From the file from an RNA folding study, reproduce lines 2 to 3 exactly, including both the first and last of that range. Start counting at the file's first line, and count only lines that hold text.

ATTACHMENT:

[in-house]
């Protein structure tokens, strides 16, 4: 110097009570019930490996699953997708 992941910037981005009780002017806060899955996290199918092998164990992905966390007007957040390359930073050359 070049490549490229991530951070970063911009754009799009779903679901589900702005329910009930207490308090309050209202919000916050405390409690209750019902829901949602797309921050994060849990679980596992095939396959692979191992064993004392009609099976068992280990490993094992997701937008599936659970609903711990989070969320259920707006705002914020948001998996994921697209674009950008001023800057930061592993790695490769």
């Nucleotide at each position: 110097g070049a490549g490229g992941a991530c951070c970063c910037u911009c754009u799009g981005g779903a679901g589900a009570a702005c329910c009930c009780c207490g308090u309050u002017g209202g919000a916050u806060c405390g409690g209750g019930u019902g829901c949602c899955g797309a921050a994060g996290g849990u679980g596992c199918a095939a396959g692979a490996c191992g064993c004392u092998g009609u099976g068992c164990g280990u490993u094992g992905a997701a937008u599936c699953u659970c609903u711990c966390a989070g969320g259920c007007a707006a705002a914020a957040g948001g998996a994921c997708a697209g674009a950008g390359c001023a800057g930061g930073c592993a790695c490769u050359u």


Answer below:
């Protein structure tokens, strides 16, 4: 110097009570019930490996699953997708 992941910037981005009780002017806060899955996290199918092998164990992905966390007007957040390359930073050359 070049490549490229991530951070970063911009754009799009779903679901589900702005329910009930207490308090309050209202919000916050405390409690209750019902829901949602797309921050994060849990679980596992095939396959692979191992064993004392009609099976068992280990490993094992997701937008599936659970609903711990989070969320259920707006705002914020948001998996994921697209674009950008001023800057930061592993790695490769």
């Nucleotide at each position: 110097g070049a490549g490229g992941a991530c951070c970063c910037u911009c754009u799009g981005g779903a679901g589900a009570a702005c329910c009930c009780c207490g308090u309050u002017g209202g919000a916050u806060c405390g409690g209750g019930u019902g829901c949602c899955g797309a921050a994060g996290g849990u679980g596992c199918a095939a396959g692979a490996c191992g064993c004392u092998g009609u099976g068992c164990g280990u490993u094992g992905a997701a937008u599936c699953u659970c609903u711990c966390a989070g969320g259920c007007a707006a705002a914020a957040g948001g998996a994921c997708a697209g674009a950008g390359c001023a800057g930061g930073c592993a790695c490769u050359u």